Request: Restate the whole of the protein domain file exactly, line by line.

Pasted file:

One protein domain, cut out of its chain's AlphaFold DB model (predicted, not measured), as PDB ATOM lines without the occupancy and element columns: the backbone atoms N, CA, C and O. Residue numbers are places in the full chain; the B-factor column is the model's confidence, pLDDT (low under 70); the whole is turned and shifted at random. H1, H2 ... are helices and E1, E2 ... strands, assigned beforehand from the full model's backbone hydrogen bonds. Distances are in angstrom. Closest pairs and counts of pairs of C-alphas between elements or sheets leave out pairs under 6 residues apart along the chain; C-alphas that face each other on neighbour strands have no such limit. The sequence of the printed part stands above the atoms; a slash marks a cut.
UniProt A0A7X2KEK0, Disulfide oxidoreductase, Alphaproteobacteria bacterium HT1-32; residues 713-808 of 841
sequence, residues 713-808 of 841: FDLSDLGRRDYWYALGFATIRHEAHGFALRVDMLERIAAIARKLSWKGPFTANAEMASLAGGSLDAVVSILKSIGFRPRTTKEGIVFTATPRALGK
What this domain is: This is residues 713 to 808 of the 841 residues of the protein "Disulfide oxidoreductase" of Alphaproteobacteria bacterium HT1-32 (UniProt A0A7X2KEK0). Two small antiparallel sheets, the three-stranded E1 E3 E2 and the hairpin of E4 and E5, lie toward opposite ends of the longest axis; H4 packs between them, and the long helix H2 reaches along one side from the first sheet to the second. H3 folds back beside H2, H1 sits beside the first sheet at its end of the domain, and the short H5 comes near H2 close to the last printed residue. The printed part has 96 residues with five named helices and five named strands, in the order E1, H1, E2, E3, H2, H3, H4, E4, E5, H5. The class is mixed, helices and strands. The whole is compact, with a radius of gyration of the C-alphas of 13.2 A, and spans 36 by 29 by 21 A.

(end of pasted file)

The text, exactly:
One protein domain, cut out of its chain's AlphaFold DB model (predicted, not measured), as PDB ATOM lines without the occupancy and element columns: the backbone atoms N, CA, C and O. Residue numbers are places in the full chain; the B-factor column is the model's confidence, pLDDT (low under 70); the whole is turned and shifted at random. H1, H2 ... are helices and E1, E2 ... strands, assigned beforehand from the full model's backbone hydrogen bonds. Distances are in angstrom. Closest pairs and counts of pairs of C-alphas between elements or sheets leave out pairs under 6 residues apart along the chain; C-alphas that face each other on neighbour strands have no such limit. The sequence of the printed part stands above the atoms; a slash marks a cut.
UniProt A0A7X2KEK0, Disulfide oxidoreductase, Alphaproteobacteria bacterium HT1-32; residues 713-808 of 841
sequence, residues 713-808 of 841: FDLSDLGRRDYWYALGFATIRHEAHGFALRVDMLERIAAIARKLSWKGPFTANAEMASLAGGSLDAVVSILKSIGFRPRTTKEGIVFTATPRALGK
What this domain is: This is residues 713 to 808 of the 841 residues of the protein "Disulfide oxidoreductase" of Alphaproteobacteria bacterium HT1-32 (UniProt A0A7X2KEK0). Two small antiparallel sheets, the three-stranded E1 E3 E2 and the hairpin of E4 and E5, lie toward opposite ends of the longest axis; H4 packs between them, and the long helix H2 reaches along one side from the first sheet to the second. H3 folds back beside H2, H1 sits beside the first sheet at its end of the domain, and the short H5 comes near H2 close to the last printed residue. The printed part has 96 residues with five named helices and five named strands, in the order E1, H1, E2, E3, H2, H3, H4, E4, E5, H5. The class is mixed, helices and strands. The whole is compact, with a radius of gyration of the C-alphas of 13.2 A, and spans 36 by 29 by 21 A.